Research Interests: Museum anthropology; material and visual culture; anthropology of art and religion; indigenous peoples of North America; the American Southwest; NAGPRA and repatriation; indigenous rights, sovereignty, and representation; the politics of museums, representation, and display; collaborative collections and exhibitions; history of museums and anthropology; North American archaeological looting and legislation
Lillia McEnaney is a student, emerging anthropologist, and aspiring museum practitioner. With an overarching focus on the American Southwest, her research centers on museum anthropology, the anthropology of indigenous art and religion, and visual and material culture. Lillia is currently a M.A. Candidate in Museum Studies at New York University, and is a recent cum laude graduate of Hamilton College, with departmental honors in Archaeology and Religious Studies.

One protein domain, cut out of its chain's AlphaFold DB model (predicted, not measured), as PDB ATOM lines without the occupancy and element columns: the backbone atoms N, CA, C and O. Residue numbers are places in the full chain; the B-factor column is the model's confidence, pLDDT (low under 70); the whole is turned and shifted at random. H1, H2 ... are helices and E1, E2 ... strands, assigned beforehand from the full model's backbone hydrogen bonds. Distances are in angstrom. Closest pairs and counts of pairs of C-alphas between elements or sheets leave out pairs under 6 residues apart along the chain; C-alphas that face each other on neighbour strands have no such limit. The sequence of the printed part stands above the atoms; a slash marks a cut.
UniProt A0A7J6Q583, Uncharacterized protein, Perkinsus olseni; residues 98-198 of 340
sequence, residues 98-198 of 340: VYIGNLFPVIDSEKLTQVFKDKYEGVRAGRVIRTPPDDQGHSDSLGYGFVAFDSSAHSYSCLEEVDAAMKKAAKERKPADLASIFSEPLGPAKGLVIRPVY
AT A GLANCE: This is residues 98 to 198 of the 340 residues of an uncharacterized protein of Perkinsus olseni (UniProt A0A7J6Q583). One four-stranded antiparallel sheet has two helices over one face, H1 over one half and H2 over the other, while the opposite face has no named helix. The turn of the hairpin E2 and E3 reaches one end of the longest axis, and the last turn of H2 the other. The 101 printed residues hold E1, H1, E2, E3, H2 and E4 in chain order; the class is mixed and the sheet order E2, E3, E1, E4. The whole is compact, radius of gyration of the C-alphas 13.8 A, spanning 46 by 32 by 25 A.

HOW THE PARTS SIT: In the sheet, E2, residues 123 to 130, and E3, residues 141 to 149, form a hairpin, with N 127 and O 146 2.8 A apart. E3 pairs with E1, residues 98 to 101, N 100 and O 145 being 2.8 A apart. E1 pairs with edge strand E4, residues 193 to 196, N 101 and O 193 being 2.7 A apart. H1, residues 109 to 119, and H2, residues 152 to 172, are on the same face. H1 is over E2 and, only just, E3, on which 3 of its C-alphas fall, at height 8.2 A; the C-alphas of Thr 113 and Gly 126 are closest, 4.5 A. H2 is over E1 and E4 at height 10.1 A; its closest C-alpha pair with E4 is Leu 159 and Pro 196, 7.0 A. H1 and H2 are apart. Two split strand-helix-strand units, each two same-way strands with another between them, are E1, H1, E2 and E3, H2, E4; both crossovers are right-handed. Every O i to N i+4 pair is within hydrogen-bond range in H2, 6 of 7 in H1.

At NYU, she is a Research Assistant for the Shadow Lines Project with the Departments of Anthropology and Museum Studies, a Graduate Preventative Conservation Assistant in the Barbara Goldsmith Preservation & Conservation Department in the Division of Libraries, and a Gallery Attendant at the Institute for the Study of the Ancient World. She has also been the Museum Anthropology Blog Intern for the Council for Museum Anthropology, a branch of the American Anthropological Association, since 2014.
Previously, Lillia has worked with various museums, non-profits, and cultural institutions across the United States, published in academic journals and online platforms, and presented at international conferences. She has worked as a research assistant at Hamilton College, Bard Graduate Center, and NYU, as a teaching assistant at Hamilton College, and completed computational photography training with Queens University in Stobi, Macedonia and with Cultural Heritage Imaging at Yale University.
Originally from Newtown, Connecticut, Lillia has lived and studied in upstate New York, London, and Edinburgh. She currently lives in Brooklyn.